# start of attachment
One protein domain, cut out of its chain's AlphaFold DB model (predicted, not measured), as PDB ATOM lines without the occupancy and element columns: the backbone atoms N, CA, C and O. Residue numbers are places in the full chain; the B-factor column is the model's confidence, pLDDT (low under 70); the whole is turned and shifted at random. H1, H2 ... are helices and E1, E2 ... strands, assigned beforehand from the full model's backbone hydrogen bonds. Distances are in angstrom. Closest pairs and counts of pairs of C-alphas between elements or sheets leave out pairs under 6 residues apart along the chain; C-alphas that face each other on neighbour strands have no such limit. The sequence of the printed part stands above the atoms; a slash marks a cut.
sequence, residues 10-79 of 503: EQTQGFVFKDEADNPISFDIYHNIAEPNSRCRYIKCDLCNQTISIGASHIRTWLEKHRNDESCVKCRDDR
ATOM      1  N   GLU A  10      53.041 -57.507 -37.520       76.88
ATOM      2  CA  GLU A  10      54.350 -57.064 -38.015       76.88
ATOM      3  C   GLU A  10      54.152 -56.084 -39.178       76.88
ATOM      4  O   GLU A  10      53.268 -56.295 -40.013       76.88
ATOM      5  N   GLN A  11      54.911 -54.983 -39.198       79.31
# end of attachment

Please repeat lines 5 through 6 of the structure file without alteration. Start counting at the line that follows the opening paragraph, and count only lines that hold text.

ATOM      4  O   GLU A  10      53.268 -56.295 -40.013       76.88
ATOM      5  N   GLN A  11      54.911 -54.983 -39.198       79.31